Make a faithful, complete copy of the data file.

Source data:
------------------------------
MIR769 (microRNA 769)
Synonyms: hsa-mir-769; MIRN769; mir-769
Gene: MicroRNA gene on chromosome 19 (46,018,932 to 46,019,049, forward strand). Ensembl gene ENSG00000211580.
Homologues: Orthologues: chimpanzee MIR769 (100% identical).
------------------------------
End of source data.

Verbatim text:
MIR769 (microRNA 769)
Synonyms: hsa-mir-769; MIRN769; mir-769
Gene: MicroRNA gene on chromosome 19 (46,018,932 to 46,019,049, forward strand). Ensembl gene ENSG00000211580.
Homologues: Orthologues: chimpanzee MIR769 (100% identical).